In addition, 34 new cases of Acquired Immune Deficiency Syndrome (AIDS) were reported in the above quarter, bringing to 51 the total number of confirmed AIDS cases in the first half of 2017 and 1,817 the total number of confirmed cases reported since 1985. Among the new cases, 68% were attributed to homosexual or bisexual contact and 18% to heterosexual contact.
Majority of cases infected through homosexual or bisexual contact"HIV is the cause of AIDS and without treatment about half of HIV-infected people will progress to AIDS within 10 years. However, HIV treatment prevents AIDS and significantly prolongs survival. HIV-positive people should seek specialist care as soon as possible," said Dr Kenny Chan, the Consultant (Special Preventive Programme) of the CHP. He added that sexual transmission remained the major mode of HIV transmission.
Of the 187 HIV cases, comprising 165 males and 22 females, 102 acquired the infection via homosexual or bisexual contact, 24 via heterosexual contact, one via drug injection, one via blood transfusion outside Hong Kong and one via perinatal route. The routes of transmission of the remaining 58 cases have yet to be determined due to inadequate information.
"Members of the public, particularly high-risk groups, should use a condom consistently and properly. Those with a history of unsafe sex should take an HIV antibody test early. People who inject drugs should avoid sharing needles with others and should receive methadone treatment as soon as possible," Chan noted.
The new cases were mainly reported by three major sources - public hospitals and clinics (74 cases), the DH's Social Hygiene Clinics (30 cases), and private hospitals and clinics (28 cases). Among them, 121 (65%) have already received HIV specialist services through the DH or the Hospital Authority.
In the above quarter, the most common AIDS-defining illness was Pneumocystis pneumonia, a kind of chest infection.
More than 1,000 urine specimens collected for the PRiSM programmeSince 2006, the CHP has been regularly conducting a community-based HIV Prevalence and Risk Behavioural Survey of Men who have sex with men (PRiSM). The PRiSM 2017, which targets both MSM and male-to-female transgender persons (TG women), is ongoing until end-September. MSM and TG women are recruited via websites, mobile applications, venues serving sexual minorities and AIDS organisations and asked to complete an online questionnaire on an anonymous, confidential and voluntary basis. They will also submit urine specimens at one of the 48 urine collection points across the territory for HIV testing. Cases are referred for specialist care if necessary.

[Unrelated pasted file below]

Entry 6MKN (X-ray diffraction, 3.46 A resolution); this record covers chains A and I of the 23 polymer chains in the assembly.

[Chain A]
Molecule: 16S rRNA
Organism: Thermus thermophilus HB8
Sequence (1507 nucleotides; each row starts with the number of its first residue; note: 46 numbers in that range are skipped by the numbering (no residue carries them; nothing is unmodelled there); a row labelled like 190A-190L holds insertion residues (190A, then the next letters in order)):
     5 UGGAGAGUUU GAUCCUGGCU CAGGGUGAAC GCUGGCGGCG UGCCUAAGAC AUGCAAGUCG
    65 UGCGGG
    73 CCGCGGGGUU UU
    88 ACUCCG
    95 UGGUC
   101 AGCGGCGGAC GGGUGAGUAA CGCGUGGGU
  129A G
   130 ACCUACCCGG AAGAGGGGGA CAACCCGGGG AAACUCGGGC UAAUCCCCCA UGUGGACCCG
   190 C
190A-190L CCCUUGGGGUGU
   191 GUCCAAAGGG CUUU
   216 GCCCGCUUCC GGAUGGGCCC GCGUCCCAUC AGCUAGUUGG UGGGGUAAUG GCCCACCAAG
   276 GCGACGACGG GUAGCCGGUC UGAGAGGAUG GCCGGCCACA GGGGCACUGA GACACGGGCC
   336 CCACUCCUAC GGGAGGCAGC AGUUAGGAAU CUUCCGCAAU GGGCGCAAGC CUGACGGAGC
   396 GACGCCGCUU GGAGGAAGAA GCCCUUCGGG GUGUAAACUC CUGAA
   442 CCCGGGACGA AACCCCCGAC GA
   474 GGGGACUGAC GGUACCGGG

"About 1,300 urine specimens have been collected so far," Chan announced. "We appeal to members of the MSM and TG women communities to participate in the survey and take this opportunity to receive HIV testing if they are yet to do so. They can visit the website for more information."
Chan also reported an update on the hepatitis A outbreak among MSM. The CHP's epidemiological investigations revealed that, as of August 18, a total of 50 hepatitis A cases affecting MSM aged from 20 to 55 had been reported since September 2015, with 35 known to be HIV-positive. Among them, eight cases have been recorded since May 2017, comprising one positive and seven not known to be positive upon notification.
"Hepatitis A virus has spread among MSM, regardless of HIV status, in the community by sexual transmission. We again appeal to eligible MSM for vaccination in the public sector, while others should consult a doctor for vaccination for personal protection," Chan said.
As of August 10, a total of 1 525 doses of hepatitis A vaccines had been administered to target MSM in the public sector to control the outbreak. MIMS
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